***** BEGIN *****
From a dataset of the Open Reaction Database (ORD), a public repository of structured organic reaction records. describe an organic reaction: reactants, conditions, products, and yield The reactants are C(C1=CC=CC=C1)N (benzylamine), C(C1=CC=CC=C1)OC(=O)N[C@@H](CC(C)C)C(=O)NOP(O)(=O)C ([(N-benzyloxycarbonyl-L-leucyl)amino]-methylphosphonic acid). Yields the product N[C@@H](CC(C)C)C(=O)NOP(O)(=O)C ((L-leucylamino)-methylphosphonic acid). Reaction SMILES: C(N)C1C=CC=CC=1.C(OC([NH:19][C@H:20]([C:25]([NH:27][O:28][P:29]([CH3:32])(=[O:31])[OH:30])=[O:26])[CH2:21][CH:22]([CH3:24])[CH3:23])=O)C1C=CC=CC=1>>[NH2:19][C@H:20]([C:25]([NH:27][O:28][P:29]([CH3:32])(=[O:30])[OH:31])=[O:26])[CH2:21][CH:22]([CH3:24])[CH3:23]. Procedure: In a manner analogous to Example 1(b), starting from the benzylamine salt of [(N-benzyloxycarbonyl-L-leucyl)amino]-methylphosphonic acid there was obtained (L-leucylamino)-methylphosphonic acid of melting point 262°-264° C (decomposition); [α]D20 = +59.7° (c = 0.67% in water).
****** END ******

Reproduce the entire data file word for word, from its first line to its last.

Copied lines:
From a dataset of the Open Reaction Database (ORD), a public repository of structured organic reaction records. describe an organic reaction: reactants, conditions, products, and yield The reactants are C(C1=CC=CC=C1)N (benzylamine), C(C1=CC=CC=C1)OC(=O)N[C@@H](CC(C)C)C(=O)NOP(O)(=O)C ([(N-benzyloxycarbonyl-L-leucyl)amino]-methylphosphonic acid). Yields the product N[C@@H](CC(C)C)C(=O)NOP(O)(=O)C ((L-leucylamino)-methylphosphonic acid). Reaction SMILES: C(N)C1C=CC=CC=1.C(OC([NH:19][C@H:20]([C:25]([NH:27][O:28][P:29]([CH3:32])(=[O:31])[OH:30])=[O:26])[CH2:21][CH:22]([CH3:24])[CH3:23])=O)C1C=CC=CC=1>>[NH2:19][C@H:20]([C:25]([NH:27][O:28][P:29]([CH3:32])(=[O:30])[OH:31])=[O:26])[CH2:21][CH:22]([CH3:24])[CH3:23]. Procedure: In a manner analogous to Example 1(b), starting from the benzylamine salt of [(N-benzyloxycarbonyl-L-leucyl)amino]-methylphosphonic acid there was obtained (L-leucylamino)-methylphosphonic acid of melting point 262°-264° C (decomposition); [α]D20 = +59.7° (c = 0.67% in water).